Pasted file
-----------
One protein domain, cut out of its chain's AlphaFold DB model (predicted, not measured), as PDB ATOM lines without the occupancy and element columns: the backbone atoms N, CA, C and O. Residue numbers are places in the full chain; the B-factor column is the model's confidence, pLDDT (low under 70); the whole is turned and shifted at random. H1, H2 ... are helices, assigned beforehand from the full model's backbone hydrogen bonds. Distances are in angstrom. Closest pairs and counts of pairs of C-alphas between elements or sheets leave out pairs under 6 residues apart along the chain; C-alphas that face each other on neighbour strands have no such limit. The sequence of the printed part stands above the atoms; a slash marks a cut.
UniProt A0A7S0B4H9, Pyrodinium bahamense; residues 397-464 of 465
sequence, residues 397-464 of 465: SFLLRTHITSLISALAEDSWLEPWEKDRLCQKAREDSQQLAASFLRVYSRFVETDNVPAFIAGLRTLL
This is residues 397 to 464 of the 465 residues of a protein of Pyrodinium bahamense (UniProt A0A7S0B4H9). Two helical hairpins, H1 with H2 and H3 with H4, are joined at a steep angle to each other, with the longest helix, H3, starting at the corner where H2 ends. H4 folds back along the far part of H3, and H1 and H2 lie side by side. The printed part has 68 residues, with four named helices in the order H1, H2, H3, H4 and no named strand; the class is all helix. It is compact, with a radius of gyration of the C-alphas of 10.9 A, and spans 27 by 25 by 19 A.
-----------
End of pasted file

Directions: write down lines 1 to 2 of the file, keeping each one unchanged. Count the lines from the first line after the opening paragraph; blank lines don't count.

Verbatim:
UniProt A0A7S0B4H9, Pyrodinium bahamense; residues 397-464 of 465
sequence, residues 397-464 of 465: SFLLRTHITSLISALAEDSWLEPWEKDRLCQKAREDSQQLAASFLRVYSRFVETDNVPAFIAGLRTLL